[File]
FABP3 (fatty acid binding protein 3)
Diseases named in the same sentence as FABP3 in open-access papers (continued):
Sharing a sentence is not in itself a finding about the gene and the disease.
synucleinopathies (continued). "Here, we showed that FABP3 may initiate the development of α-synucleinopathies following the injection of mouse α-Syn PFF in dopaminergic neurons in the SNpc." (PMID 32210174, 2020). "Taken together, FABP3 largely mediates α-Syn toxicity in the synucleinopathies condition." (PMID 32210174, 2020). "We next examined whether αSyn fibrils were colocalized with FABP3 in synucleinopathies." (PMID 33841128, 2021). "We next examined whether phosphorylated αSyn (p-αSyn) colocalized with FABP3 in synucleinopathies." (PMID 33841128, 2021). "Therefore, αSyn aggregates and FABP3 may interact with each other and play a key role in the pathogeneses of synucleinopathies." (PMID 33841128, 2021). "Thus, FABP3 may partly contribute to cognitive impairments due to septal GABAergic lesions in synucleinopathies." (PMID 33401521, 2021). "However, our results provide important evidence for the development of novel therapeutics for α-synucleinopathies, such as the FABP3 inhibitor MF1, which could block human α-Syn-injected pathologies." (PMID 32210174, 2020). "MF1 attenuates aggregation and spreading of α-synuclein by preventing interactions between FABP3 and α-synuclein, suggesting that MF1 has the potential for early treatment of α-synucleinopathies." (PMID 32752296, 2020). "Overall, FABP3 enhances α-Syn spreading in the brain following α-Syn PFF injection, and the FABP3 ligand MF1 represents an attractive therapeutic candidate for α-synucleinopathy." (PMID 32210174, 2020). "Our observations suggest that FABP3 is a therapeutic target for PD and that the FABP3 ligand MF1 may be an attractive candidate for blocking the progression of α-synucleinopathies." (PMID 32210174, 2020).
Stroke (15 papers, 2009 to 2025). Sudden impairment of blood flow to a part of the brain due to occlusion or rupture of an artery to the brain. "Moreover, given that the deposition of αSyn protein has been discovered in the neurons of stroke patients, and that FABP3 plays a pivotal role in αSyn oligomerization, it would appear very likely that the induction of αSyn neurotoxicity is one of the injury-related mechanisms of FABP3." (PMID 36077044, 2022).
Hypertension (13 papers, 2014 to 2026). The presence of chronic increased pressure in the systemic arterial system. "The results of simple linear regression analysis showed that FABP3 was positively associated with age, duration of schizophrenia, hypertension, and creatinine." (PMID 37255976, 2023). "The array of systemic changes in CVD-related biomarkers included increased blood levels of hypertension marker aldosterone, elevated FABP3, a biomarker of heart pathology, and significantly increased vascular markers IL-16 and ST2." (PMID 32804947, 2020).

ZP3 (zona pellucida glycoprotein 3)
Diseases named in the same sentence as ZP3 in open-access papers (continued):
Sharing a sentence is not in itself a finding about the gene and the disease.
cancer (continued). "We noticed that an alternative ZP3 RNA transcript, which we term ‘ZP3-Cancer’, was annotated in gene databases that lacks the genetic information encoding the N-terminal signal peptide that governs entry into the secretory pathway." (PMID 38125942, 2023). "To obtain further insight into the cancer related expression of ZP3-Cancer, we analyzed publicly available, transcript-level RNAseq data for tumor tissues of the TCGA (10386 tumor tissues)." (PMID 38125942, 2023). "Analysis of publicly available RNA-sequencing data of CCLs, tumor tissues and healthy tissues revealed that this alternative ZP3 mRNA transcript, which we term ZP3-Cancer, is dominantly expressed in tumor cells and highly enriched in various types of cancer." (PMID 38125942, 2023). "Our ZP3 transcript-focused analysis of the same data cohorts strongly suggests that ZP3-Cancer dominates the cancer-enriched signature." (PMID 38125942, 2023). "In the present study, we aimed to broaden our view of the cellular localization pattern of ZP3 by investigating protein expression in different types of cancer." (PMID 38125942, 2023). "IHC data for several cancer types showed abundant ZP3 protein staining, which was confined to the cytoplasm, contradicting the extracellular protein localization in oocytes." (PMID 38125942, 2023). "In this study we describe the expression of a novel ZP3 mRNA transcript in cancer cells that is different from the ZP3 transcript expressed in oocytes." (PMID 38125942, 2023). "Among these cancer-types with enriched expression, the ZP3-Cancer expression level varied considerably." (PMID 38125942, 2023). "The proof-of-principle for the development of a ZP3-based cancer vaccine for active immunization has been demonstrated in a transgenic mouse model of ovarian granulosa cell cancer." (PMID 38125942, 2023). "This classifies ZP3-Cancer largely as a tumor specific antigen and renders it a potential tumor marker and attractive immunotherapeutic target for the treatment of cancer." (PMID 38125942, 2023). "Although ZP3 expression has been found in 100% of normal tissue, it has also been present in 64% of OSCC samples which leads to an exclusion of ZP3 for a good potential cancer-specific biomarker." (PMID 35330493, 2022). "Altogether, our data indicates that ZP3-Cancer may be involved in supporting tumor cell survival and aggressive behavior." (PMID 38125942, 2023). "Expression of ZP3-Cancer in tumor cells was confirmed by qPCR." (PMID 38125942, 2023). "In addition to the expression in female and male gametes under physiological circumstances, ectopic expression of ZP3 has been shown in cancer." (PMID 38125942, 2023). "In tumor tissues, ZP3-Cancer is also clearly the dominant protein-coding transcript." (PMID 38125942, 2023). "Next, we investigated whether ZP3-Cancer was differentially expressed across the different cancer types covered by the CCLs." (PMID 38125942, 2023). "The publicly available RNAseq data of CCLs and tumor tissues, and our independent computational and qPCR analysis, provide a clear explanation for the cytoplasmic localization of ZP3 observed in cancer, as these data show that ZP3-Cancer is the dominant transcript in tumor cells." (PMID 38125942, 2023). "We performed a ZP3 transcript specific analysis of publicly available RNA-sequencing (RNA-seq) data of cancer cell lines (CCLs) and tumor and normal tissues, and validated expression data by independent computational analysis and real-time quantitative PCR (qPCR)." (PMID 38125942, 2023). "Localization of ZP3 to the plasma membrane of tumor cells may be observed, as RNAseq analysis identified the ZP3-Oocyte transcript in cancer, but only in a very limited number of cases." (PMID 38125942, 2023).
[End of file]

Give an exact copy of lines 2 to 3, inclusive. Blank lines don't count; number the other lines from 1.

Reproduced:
Diseases named in the same sentence as FABP3 in open-access papers (continued):
Sharing a sentence is not in itself a finding about the gene and the disease.